Filters
Introduction
Low-Pass Filter

What Is A Filter and Why Would You Use One?

Electrical filters are like mechanical filters.  They are used to remove crud from signals.  A mechanical filter - like the fuel filter or oil filter in your car - might be built from a membrane that allows the fluid to flow through, but restricts the flow of contaminants that are particles.  Electrical filters can accomplish the same thing - removal of contaminating signals - but the physical actions are different.  In electrical filters, we take advantage of the filter's different responses at different frequencies, and the fact that many signals that are corrupted by noise have a signal and noise that have different frequency content.  For example, a low frequency signal corrupted by high frequency noise can often be "cleaned up" with a low-pass filter.

Filters come with different features.  For example, the low-pass filter mentioned above is an example of a filter that preferentially passes low frequency signals and does not pass higher frequency signals as well.  Other kinds of filters can include at least the following.

• High-pass filters - that preferentially pass high frequency signals.
• Band-pass filters - that preferentially pass signals with a strong frequency component within a band of frequencies.
• Band-reject filters - that preferentially reject signals in a certain frequency band.
In this lesson, we will examine some of these filters and the circuits that can be used to implement them.
Low-Pass Filters

A common type of filter is a low-pass filter.  Perhaps the simplest implementation of a low-pass filter is the simple RC filter shown below.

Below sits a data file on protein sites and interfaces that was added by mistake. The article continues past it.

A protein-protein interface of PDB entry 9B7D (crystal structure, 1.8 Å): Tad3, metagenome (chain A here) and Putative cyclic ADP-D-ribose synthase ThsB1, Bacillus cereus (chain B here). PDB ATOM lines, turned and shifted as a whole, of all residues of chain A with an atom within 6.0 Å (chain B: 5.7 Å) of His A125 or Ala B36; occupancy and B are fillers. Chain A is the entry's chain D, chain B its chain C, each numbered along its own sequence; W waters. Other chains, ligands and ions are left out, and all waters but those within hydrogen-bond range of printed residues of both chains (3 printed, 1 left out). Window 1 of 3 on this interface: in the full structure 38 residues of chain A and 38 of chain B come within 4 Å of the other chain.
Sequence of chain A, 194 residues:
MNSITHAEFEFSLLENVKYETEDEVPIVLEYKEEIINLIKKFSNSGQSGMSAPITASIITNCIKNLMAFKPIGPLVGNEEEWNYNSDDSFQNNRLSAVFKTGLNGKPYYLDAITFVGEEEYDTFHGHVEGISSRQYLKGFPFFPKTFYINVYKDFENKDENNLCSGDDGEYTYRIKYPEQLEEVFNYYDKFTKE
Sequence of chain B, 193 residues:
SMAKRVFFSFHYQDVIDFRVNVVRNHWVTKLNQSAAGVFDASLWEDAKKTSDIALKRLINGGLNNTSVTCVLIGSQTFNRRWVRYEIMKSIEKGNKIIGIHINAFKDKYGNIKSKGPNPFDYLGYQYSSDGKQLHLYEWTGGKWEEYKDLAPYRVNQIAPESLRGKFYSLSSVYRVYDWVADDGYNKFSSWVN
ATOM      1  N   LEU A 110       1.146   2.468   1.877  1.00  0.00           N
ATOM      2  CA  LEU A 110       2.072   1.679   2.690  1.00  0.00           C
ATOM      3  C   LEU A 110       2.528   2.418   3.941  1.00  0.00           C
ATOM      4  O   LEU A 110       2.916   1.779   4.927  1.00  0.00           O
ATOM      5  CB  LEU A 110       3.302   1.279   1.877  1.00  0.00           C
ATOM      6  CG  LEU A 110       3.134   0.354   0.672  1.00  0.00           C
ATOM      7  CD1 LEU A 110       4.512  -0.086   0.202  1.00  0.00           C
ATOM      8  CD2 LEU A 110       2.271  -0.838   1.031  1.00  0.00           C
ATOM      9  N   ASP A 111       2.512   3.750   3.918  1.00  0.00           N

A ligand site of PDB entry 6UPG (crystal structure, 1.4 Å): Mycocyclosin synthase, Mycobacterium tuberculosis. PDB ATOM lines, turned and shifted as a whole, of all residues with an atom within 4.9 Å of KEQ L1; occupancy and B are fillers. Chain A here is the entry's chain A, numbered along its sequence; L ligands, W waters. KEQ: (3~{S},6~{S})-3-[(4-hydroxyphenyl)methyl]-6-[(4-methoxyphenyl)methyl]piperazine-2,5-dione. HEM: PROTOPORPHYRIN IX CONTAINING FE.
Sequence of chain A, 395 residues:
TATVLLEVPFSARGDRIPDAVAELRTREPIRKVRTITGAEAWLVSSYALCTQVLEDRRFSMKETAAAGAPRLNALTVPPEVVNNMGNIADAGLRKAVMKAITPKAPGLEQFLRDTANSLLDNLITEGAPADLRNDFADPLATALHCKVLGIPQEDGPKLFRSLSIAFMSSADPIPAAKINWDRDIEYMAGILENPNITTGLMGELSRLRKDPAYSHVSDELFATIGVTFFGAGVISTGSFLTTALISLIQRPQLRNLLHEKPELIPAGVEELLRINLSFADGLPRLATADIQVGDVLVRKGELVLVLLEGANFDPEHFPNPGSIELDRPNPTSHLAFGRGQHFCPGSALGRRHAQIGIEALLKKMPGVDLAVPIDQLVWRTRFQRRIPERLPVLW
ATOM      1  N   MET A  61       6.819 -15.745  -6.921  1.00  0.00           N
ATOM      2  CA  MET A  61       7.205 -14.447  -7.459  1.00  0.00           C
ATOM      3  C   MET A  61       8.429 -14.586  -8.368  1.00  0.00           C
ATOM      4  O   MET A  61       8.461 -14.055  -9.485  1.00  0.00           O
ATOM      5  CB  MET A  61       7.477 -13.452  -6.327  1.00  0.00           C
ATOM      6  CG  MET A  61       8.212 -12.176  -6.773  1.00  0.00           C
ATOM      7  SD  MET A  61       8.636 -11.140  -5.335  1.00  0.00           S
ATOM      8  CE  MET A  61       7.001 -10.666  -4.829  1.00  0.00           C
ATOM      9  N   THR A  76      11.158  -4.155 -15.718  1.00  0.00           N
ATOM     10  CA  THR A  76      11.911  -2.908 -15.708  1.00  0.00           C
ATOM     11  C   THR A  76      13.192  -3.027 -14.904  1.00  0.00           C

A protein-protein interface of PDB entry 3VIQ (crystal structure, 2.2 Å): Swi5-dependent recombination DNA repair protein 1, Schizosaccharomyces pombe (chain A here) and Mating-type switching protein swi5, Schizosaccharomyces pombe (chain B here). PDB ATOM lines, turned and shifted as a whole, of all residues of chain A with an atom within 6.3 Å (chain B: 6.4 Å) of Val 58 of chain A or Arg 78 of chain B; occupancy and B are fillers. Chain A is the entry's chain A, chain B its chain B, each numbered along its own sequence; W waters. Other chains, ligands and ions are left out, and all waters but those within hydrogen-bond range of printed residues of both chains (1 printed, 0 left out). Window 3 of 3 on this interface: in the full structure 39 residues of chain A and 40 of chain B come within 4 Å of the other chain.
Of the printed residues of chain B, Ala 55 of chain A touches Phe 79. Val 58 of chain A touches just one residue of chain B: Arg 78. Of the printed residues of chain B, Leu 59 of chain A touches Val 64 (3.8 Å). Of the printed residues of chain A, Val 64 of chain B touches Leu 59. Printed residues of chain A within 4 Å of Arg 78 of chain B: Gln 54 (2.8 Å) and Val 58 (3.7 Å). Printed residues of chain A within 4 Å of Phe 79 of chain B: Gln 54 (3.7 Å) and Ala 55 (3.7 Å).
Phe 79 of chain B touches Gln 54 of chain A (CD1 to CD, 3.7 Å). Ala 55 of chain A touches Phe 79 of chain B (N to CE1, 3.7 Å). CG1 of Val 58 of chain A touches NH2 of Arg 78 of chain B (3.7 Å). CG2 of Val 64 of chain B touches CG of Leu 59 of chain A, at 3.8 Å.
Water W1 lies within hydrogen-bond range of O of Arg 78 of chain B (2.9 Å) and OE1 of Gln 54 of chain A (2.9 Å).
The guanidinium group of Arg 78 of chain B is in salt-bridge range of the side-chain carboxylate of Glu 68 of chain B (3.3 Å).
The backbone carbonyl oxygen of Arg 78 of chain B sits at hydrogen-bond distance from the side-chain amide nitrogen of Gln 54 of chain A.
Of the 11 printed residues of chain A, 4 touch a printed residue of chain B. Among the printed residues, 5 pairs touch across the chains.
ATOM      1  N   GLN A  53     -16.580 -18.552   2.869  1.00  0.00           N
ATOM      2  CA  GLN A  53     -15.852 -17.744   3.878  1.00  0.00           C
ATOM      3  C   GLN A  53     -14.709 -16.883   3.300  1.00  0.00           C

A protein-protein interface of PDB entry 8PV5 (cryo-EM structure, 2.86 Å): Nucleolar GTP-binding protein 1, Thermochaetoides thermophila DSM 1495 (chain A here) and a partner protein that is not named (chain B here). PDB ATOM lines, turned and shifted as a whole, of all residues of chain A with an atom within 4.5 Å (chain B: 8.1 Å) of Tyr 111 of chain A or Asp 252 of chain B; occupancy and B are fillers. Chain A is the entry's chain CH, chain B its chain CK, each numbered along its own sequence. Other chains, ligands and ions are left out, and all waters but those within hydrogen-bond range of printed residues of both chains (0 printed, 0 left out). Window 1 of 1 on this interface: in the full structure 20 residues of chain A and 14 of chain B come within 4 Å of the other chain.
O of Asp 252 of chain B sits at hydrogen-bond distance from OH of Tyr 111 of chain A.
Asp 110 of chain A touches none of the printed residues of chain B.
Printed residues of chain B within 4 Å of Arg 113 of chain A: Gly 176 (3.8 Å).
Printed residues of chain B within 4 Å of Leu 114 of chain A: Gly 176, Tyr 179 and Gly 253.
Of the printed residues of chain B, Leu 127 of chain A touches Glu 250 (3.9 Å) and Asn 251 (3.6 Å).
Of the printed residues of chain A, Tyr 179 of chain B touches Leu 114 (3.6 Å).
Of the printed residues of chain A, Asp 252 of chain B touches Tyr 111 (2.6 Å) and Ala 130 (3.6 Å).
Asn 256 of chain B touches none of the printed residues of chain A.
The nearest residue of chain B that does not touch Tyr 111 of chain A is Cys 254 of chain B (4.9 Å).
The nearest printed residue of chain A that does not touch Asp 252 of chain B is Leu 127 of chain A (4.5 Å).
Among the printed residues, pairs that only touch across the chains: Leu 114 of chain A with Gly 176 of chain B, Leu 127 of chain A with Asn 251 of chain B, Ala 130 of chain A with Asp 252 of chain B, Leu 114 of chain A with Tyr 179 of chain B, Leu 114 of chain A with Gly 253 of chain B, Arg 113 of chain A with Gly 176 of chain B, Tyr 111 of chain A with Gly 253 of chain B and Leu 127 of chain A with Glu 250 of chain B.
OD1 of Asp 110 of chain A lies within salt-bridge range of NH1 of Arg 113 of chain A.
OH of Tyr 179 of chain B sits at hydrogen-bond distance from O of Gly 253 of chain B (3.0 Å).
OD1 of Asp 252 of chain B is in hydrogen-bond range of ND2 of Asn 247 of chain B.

You should have encountered this filter in a previous lesson.  (Click here to go to that lesson.)  The primary results in that lesson give the ratio of the output amplitude and input amplitude and the phase shift between output and input.

• If the input, vin(t) is given by:
• vin(t) = A sin(wt)
• Then the output, vout(t) is given by:
• vout(t) = B sin(wt + f)
• Where
• A/B is given by:
• and, f = tan-1(wRC)
The principal conclusions gained from these expressions are:
• At low frequencies (much below w = 1/RC)
• The output amplitude is approximately equal to the input amplitude (B/A = 1).
• The output phase is approximately equal to the input phase (f = 0).
• At high frequencies (much above w = 1/RC)
• The output amplitude is attenuated so that B/A ~= 1/(wRC)
• The phase shift between input and output approaches -90o.

High Pass Filters

Filters come in many varieties.  Shown below is a high pass-filter.

This filter has the same components are the low-pass filter.  However, in this filter, the output is taken across the resistor instead of across the capacitor.  One simple explanation of how the circuit functions is as follows.

• In a low-pass filter, the output is taken across the capacitor, and the low frequency components appear across the capacitor.  That really means that low frequency components do not appear across the resistor.
• High frequency components do not appear across the capacitor.  However, since KVL must hold at any frequency, that means that the high frequency components appear across the resistor.
• So, high frequency components appear across the resistor, and low frequency components do not and the circuit must be a high-pass filter.
• If you re-do the analysis (as found in the first lesson on frequency response) you can determine that the ratio of output to input is:

What If?

When you use filters you can sometimes encounter loading problems.  For example, if you used a low-pass filter as a way of decreasing treble signals (because you really like to listen only to the bass!) then connecting a set of headphones directly to the filter would draw current from the filter (i.e. "load the filter") and the voltage would not be what you expected.  Here is the situation we are talking about.

Problem and Labs